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What to do with a small but very high speed processor

The key points are:

  1. An LCD to RS232 adapter. Designed to replace a standard 44780 LCD often found in consumer devices like telephones, calculators, meters, thermostats, sprinker controllers, pagers, etc... so that they can be used as input for a computer (or adapted to the SERVID video display to make a two chip LCD to CRT adapter) or (using the free code space in the processor) to control some other device.
  2. A direct LCD driver for graphic LCDs. The major cost on these things is the driver chip. A custom chip has to be made for each LCD produced. Given that the SX can produce 4x20 character TV video, it can also produce the drive signals for an LCD. The high speed of the SX chips would seem to offer a good replacement. And the extra code space makes it possible to do the "application" in the "LCD driver" for a single chip solution. Problems: You burn out lots of LCDs getting the code right. Also, Richard has already started on this and so has something of an advantage.
  3. A controller for a "spinning mirror" LED display or scanner. The SX's speed offers higher resolution. Long story.. see /io/led/hud.htm and The problem is the mechanical construction required and the usefulness of the result.

    There is a long term idea that would just ROCK... but it involves

    Very complex unless done in small parts and it doesn't break down well as each part is sort of useless without the rest. See Mirror scanning intermittant-use low-cost camera

  4. A SX sound player. You program the sound into the program memory and it plays it back via PWM. The limited memory in the SX makes the higher speed useless for this without some form of large serial memory (MMC?). Possible exception: If you know where to get ahold of small enough versions of the little sound bites called phonemes that make up speech and have a simple algorithem for putting them together, then you can make a higher quality (cause of the speed) talking chip. See and
  5. A video line recognizer. (not a line follower) Parses incomming video from a camera and reads then reports the "height" of a line from the horizontal sync pulse. What is the point? Optical Rangefinding First use a laser and a line splitter (about $60 for a laser diode, lens and line splitter from Jameco) or a scanning mirror to project a vertical laser line on an object or scene, then mount the camera just offset from the source of the projected line. The offset will cause the line to indicate the depth from the camera to the object. Now slowly rotate the entire assembly left to right over the subject. You just completed a 3d scan. (Or rotate the subject). Higher speed allows for greater accuracy in line measurement and reduces the need for offset, allowing greater variation in the subject being scanned. Great for robots where the extra code space can be used to control servos and implement navagation logic.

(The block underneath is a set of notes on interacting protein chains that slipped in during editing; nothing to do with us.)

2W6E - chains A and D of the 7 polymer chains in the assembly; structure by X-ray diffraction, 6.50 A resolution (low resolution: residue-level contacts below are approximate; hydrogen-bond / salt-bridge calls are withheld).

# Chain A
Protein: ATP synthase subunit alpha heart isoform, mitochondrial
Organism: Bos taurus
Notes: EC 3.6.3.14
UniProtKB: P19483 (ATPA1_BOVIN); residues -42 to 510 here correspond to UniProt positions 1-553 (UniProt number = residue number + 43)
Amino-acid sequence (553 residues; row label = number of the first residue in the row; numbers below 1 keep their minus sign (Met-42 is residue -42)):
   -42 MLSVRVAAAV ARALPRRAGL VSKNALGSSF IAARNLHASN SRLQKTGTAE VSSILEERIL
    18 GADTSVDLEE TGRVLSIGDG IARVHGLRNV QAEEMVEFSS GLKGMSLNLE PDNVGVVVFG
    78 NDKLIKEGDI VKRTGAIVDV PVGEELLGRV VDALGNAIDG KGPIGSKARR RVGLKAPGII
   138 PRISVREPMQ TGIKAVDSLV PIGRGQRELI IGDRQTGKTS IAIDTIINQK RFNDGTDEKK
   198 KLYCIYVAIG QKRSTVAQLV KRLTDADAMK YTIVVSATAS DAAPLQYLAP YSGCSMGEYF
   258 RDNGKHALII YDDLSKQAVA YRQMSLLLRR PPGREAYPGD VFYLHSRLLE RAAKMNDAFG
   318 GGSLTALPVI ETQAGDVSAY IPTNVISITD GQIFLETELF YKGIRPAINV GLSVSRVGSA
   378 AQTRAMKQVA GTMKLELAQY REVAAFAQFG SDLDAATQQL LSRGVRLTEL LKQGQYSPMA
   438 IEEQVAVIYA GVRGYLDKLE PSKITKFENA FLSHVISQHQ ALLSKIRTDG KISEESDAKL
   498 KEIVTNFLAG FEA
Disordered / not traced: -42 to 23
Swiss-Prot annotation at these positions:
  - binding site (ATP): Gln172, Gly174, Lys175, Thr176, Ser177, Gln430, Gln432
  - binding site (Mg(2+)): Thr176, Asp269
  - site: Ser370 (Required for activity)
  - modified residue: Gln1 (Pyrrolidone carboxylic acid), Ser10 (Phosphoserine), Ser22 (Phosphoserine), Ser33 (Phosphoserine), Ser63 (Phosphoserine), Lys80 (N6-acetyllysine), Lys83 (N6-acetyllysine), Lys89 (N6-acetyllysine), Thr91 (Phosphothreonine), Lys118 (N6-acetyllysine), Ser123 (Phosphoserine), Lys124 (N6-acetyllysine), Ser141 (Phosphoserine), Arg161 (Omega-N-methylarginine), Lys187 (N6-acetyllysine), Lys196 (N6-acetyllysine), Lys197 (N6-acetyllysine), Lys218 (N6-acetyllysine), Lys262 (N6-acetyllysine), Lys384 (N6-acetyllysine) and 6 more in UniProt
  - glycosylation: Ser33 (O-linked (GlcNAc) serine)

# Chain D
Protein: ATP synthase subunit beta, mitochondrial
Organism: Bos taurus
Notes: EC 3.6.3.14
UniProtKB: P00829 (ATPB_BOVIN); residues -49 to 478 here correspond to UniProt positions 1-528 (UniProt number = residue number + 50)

6. RC Car driver assist. Use a laser diode (laser pointer) to project out a beam at about a 45' angle from the front fenders of the RC Car. Two or three photodiodes with lenses (or the type with built in lenses) are pointed along that same angle but at different elevations. None of these are pointed in such a way that they will see the beam if the car is on level ground without any objects in that direction. One should be alligned to see the beam if it strikes an object a foot or two from the car, another if the beam appears 8 inches out and another if it appears 4 inches away. The singnal from the RC reciever that would normally go to the steering servo is instead plugged into the "driver assist" unit and the results of the range sensor readings are used to "bias" the steering signal to the left or right. This adjusted signal is then fed to the steering servo. The end result is that the car itself still responds to the operators input, but it "tends" to avoid hitting things on the sides.
  7. Board design contests.


file: /Techref/idea/sx.htm, 6KB, , updated: 2004/6/9 10:58, local time: 2017/10/19 10:21, owner: DAV-MP-E62a,

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